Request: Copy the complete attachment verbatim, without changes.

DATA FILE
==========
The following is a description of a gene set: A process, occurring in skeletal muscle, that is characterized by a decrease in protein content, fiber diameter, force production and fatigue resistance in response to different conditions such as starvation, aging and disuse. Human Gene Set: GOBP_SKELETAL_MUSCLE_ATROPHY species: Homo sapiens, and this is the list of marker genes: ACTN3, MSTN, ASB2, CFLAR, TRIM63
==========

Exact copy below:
The following is a description of a gene set: A process, occurring in skeletal muscle, that is characterized by a decrease in protein content, fiber diameter, force production and fatigue resistance in response to different conditions such as starvation, aging and disuse. Human Gene Set: GOBP_SKELETAL_MUSCLE_ATROPHY species: Homo sapiens, and this is the list of marker genes: ACTN3, MSTN, ASB2, CFLAR, TRIM63